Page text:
The Collaborative Africa Budget Reform Initiative (CABRI) is an intergovernmental organisation of Ministries of Finance and Budget from across Africa, which provides a unique platform for peer exchange and learning amongst senior public finance managers. CABRI vision is that public financial resources in Africa are managed with integrity, transparency and accountability for efficient and effective service delivery, sustainable economic growth and development. CABRI supports its vision by strengthening the capabilities of senior government officials for the implementation of reforms that achieve functional PFM systems.
CABRI would like to recruit a PFM specialist to support its work under the Building PFM Capabilities programme. The programme is underpinned by the Problem Driven Iterative Adaption (PDIA) approach and aims to build the capability of a set of finance officials as they learn how to address and solve locally-nominated problems, in teams through action-oriented work. The PFM specialist will lead the research efforts related to the understanding the process of the building of PFM capabilities in Africa while engaging in the action-learning part of the programme.

2. Duties of the PFM specialist

The PFM specialist will coordinate the research outputs for the Building PFM Capabilities programme and work closely with the Manager for the Building PFM Capabilities Programme. The PFM specialist will be expected to undertake the following activities:

Strategic support

  • Support the implementation of CABRI’s strategic plan pertaining to building the capabilities of senior finance and budget officials in Africa. The workplan includes country work, research, case studies, media production, workshops, capability building and other peer learning activities.
  • Conduct outreach and network-building as well as engagement with external partners.

Research on assessing PFM capabilities in Africa

  • Lead innovative research in designing an assessment method for PFM capabilities in Africa. Research outputs will support CABRI member countries in understanding the constraints on the improvement of their PFM capabilities.
  • Develop concepts and terms of reference for specific components of the research and manage a dedicated budget.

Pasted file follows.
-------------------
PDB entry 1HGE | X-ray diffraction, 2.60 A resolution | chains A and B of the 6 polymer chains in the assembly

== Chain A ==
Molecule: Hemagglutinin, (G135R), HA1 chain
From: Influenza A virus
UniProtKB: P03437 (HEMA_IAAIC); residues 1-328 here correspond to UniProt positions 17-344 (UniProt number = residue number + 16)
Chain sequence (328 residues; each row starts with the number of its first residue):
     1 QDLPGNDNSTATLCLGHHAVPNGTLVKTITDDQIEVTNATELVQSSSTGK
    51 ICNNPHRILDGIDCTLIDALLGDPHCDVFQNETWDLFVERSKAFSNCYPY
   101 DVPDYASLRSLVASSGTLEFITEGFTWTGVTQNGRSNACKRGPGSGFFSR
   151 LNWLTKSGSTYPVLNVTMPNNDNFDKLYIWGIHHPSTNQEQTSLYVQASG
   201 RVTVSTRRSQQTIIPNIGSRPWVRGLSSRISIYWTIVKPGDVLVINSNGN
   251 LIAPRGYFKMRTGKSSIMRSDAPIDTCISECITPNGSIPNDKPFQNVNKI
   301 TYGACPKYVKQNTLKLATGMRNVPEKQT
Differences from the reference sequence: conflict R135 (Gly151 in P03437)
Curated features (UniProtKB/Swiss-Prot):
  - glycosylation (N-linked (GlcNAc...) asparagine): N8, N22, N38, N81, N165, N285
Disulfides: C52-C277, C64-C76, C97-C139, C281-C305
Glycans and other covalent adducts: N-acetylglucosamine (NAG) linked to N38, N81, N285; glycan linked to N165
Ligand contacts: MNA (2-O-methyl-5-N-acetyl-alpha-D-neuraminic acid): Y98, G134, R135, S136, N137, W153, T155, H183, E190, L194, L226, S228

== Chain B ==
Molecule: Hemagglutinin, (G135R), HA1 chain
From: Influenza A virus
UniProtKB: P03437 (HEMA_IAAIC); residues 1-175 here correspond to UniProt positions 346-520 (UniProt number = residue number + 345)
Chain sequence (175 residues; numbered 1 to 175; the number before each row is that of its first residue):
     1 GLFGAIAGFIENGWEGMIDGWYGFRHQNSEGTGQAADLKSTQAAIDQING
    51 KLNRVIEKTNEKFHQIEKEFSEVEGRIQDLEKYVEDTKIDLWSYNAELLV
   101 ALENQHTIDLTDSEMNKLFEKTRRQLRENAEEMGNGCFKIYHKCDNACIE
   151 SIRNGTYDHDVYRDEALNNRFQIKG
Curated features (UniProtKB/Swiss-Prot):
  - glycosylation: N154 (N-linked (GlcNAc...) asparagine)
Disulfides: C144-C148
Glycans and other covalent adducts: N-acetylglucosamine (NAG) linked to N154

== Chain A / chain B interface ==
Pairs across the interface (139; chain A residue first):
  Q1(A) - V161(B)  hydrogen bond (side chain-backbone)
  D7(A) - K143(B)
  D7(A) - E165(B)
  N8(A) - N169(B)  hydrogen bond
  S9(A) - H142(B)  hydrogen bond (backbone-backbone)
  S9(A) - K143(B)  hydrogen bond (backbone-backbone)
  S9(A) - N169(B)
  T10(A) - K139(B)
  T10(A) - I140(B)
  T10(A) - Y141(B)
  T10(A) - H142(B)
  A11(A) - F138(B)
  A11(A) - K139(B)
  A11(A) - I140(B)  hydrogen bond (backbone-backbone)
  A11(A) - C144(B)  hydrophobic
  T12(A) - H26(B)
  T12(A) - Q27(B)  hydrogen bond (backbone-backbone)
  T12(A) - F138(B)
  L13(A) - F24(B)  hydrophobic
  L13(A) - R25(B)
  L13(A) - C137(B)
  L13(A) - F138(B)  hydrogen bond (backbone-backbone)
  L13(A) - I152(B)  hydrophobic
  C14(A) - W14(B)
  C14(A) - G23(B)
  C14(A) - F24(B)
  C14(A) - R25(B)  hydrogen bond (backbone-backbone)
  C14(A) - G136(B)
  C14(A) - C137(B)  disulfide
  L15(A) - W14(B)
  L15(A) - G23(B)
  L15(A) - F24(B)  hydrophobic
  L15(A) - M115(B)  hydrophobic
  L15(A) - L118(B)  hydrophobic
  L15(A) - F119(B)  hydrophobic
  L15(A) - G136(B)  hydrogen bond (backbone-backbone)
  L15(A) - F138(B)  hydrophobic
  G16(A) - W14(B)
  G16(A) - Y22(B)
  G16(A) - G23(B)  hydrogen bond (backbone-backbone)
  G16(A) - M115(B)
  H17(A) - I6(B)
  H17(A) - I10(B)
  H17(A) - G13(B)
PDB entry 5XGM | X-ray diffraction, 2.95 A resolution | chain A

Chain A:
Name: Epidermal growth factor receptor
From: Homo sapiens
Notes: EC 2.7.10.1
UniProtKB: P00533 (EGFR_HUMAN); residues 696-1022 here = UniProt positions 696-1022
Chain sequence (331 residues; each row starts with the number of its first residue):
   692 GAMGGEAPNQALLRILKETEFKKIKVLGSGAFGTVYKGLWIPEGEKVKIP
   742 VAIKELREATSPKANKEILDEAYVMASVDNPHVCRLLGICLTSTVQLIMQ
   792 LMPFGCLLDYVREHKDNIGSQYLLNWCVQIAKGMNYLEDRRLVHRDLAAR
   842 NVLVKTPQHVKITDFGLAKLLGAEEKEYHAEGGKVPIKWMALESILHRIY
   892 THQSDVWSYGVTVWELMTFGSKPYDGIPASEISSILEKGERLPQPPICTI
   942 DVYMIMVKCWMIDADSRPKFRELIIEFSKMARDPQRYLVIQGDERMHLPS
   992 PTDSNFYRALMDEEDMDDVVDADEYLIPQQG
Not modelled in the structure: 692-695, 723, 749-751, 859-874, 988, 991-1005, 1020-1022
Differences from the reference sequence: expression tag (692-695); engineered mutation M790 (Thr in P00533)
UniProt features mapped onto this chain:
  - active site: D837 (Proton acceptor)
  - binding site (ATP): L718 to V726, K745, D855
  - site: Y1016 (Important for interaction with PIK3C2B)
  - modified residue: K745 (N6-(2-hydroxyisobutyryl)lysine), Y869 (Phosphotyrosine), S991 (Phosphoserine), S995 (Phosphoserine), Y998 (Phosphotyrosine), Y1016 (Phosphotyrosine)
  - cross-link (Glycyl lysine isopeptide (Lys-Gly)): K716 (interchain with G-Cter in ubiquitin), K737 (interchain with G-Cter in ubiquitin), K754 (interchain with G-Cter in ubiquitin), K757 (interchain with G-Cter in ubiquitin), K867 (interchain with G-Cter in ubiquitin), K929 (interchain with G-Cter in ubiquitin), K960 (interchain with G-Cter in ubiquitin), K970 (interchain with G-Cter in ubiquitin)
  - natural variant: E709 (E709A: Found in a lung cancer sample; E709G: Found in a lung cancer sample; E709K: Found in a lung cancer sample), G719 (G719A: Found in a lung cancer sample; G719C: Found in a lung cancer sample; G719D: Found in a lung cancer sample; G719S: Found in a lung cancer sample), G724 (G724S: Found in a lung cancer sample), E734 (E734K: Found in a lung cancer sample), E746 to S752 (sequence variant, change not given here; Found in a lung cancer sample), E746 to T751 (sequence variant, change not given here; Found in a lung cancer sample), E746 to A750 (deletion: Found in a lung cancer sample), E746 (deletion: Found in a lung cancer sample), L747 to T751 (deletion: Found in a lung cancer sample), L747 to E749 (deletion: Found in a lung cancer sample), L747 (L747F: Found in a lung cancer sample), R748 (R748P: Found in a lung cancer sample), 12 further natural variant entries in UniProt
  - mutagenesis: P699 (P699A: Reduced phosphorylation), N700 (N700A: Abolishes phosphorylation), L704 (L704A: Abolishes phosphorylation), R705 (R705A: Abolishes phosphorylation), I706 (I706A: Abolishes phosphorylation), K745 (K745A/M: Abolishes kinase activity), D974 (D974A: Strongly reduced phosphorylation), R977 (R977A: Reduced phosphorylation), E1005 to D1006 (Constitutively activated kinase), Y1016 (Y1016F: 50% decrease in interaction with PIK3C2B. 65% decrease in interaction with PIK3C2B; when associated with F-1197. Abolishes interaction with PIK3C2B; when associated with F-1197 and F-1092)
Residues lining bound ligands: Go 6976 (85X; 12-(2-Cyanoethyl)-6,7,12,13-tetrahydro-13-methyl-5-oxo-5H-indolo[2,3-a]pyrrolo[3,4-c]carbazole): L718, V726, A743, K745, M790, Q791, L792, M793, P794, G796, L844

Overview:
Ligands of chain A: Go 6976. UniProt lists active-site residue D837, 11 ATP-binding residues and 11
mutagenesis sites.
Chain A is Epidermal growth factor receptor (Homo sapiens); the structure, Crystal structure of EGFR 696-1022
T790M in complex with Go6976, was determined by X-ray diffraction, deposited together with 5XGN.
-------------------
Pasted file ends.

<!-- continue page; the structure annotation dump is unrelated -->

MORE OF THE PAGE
• Organize workshops and exchanges on the method developed. Pilot the assessment in a country and roll out to further African countries.

Studies, writing, and Communication

  • Conduct and/or coordinate analysis and policy-orientated research. The research will focus on producing knowledge on specific aspects of institutions and capabilities related to public financial management in Africa.
  • Contribute to and write reports, blog pieces and other documents disseminating
    CABRI’s work and communicating on our activities and results.
  • Contribute to discussions at seminars and conferences linked to the programme

3. Qualifications, Experience and Competencies

The PFM specialist is expected to have the following qualifications and experience:

  • A graduate degree in economics, public policy, public finance or a related field.
  • Relevant professional experience of at least 4 years, ideally in a developing world
    context. Experience in public financial management is a strong asset.
  • Experience in conducting research and an interest in public sector institutions, public financial management and Africa.
  • Analytical and Technical Skills – demonstrated use of statistical and research methods; ability to perform quantitative analysis using Excel and/or other databases.
  • Record of problem solving and innovation to bring new and different insights.
  • Fluency in English. Knowledge of French is a strong plus.
  • Ability to integrate ideas from diverse views, create partnerships, and collaborate with others.
  • Oral and written communication skills with the ability to translate technical content
    into plain language.
  • Interpersonal skills and demonstrated ability to work as part of a team.
  • Willingness to travel, mostly in Africa

Please submit your resume in English to Adil Ababou, Manager for the Building PFM Capabilities programme, Awa Touray, Officer for the Building PFM Capabilities programme at the following addresses: and
Applications for the position close on 4 May 2018 and interviews will be conducted on a rolling basis. Should you not hear from us within two weeks of the closing date, please consider your application unsuccessful.